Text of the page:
Initially, Kelly rode at local shows around Westport and Fairfield, Connecticut, explaining that she was more of a local hunter rider. Her father eventually went into the horse business with the great horseman and world-class trainer Bernie Traurig (See Equestrian Living Summer 2013, “At Home with Cait and Bernie Traurig”), which led to lots of young horses that Kelly could ride during her early teens. She described them as green and young and said that they ultimately taught her to ride. Bernie, whom she’s known since she was 10 years old, gave her great lessons. But before Bernie, Rick Fancher was her trainer.

“I had really good teachers, and I was a good rider, but I never competed until much later in my life. I started showing in the A-circuit horse shows in the amateur-owners division when I was 27 years old,” Kelly recalls. “I bought a couple of nice horses, and by that time I was able to support myself, and that’s when Charlie Weaver became my teacher. He was a great horseman, and I stayed with him until the bitter end.”

Kelly with Charlie Weaver at the Hampton Classic.

With tremendous admiration, Kelly describes Charlie as an amazing trainer and hard-working man. “He had those horses so prepared for me to compete. He knew my capabilities as an equestrian and would buy the right horse for me so I was safe,” Kelly reflects. “As long as I didn’t mess it up, I usually could win. If I didn’t win, it was always my fault. Always, because the horses were perfect under Charlie.”

By the time Kelly was competing as a hunter at the adult amateur level, she was also enjoying a burgeoning career as a fashion designer and fashion photographer. “When you have another job you’re doing, you can’t ride every day. You have to show up at the horse show and kind of wing it,” Kelly says. “Charlie was really good at setting the horses up for me so I could continue to work and then show up to compete and be competitive. That’s what I wanted to be. I didn’t want to lose. I wanted to win. I had a good run in my equestrian life with Charlie and before Charlie.”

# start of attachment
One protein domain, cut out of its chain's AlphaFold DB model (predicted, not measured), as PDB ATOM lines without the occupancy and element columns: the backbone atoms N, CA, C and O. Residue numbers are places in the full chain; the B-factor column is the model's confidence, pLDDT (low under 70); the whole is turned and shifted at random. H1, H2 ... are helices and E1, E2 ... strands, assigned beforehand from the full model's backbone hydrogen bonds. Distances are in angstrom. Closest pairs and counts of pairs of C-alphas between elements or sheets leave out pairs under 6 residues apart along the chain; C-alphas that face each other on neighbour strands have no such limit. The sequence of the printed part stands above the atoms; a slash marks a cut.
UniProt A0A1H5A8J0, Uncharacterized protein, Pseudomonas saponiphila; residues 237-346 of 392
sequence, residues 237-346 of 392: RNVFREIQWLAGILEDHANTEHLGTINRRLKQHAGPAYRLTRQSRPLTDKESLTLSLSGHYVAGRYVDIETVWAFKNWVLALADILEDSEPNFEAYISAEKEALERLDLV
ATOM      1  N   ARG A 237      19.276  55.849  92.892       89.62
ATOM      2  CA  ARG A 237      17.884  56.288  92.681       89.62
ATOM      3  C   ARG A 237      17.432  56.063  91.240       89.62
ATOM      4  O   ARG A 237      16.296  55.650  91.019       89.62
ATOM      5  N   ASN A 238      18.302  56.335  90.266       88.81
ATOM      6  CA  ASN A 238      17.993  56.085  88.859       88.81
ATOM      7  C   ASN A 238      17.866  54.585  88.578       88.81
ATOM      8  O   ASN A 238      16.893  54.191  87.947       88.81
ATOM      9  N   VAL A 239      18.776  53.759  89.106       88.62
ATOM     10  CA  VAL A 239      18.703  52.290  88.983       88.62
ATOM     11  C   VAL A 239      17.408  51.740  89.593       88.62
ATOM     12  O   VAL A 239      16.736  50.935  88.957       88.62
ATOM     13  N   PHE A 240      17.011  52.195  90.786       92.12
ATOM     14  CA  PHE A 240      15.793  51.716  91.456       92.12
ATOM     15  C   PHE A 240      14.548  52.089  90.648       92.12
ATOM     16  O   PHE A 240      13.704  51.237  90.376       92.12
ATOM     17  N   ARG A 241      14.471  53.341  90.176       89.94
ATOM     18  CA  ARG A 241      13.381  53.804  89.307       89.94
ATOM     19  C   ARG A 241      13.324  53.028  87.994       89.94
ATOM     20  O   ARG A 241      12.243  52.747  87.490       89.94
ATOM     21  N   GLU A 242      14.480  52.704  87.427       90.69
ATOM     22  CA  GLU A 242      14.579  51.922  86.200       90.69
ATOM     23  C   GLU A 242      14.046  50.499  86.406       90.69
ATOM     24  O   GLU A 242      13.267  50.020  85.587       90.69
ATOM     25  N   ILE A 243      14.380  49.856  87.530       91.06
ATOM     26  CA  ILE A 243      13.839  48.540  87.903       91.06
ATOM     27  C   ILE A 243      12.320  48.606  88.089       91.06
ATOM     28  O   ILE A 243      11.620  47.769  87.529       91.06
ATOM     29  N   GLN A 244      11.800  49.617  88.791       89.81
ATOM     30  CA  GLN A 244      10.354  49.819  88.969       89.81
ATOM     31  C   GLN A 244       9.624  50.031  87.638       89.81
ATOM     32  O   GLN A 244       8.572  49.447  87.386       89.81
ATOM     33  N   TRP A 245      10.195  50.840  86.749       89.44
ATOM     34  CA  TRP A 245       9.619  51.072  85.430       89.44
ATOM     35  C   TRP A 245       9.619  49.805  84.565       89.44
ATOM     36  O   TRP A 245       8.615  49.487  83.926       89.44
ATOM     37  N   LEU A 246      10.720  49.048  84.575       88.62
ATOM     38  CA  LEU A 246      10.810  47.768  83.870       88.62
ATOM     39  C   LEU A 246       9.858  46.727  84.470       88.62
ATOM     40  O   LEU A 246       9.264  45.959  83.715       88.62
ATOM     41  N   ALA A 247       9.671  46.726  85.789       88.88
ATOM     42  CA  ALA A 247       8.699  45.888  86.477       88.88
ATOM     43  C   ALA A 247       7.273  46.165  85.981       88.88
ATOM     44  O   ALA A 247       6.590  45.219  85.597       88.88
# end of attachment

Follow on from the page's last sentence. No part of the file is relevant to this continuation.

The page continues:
This remarkable partnership came to a sad end six years ago when Charlie, at the age of 58, suffered a fatal, paralyzing injury after falling from a horse he was prepping for a show. Weeks before that, Kelly also had a serious fall that led to her extremely difficult choice to stop riding. “At the time, I had a 2-year-old son, and I made a very hard decision to just give it up at that point. I couldn’t ride anymore. I’ve never been back on a horse,” Kelly admits. “I go to Wellington every week to watch my friends. I have a lot of friends there, and I love watching any division. My boyfriend, Nick Manifold, is a five-goal polo player, and I also go to watch polo. I think about riding every day, but I just go over to Wellington every time I feel like it and just watch.”

After the loss of Charlie, Kelly and her business partner, Stormy Good, sold Wild Ocean Farm, their Bridgehampton, New York, horse farm. “Madonna bought the farm, and she keeps her horses there,” Kelly says. “I have one retired horse in Middleburg, Virginia, and I still go and visit once in a while.”

Balancing act
Kelly capably balanced her riding and design careers as they both evolved, but she gradually shifted her creative focus to photography. Her work has been published in countless major national and international fashion and lifestyle magazines as well as in high-profile advertising campaigns. Stunning examples of her keen eye are displayed in six coffee-table books that feature topics such as pools, crosses, emotions, and, most recently, horses. Considered the most successful of her books, Horse conveys Kelly’s lifelong passion for the equine world with evocative imagery. The process encompassed compiling over 5,000 photographs and editing them down to a few hundred; these feature images by world-renowned photographers such as Steven Klein, Helmut Newton, Bruce Weber, and Patrick Demarchelier, to name a few.

A collection of Kelly’s books.

These days, Kelly prefers to take on a few select creative projects, casually entertain friends and family at home, and focus on her 9-year-old son, Lukas, who has begun to show an interest in riding. “He’s just starting to ride,” Kelly smiles. “He goes one day a week for an hour.”

Never far from the profound impact that horses have had on her life, Kelly’s poignant introduction in Horse reminds us all of the incomparable joy and purpose they can bring to anyone’s life. “My love of horses is an indescribable feeling,” she writes. “I will never quite understand what it is that drives young girls to get up at five o’clock in the morning to spend a little time with their horses before school. What is it that makes us throw ourselves into neck-breaking maneuvers in a show-jumping arena? It is like an uncontrollable drive. My love of horses has been the only constant in my life. I love everything about them: their smell, temperament, their large, friendly eyes, their warm breath, their muscles—everything.”

Credits: Produced by George Kamper; photo assistant: Felipe Patino;
production assistant: Sherryl Kamper; hair and makeup: Marissa Nemes@artist-management.net; retoucher: Christine Johnson.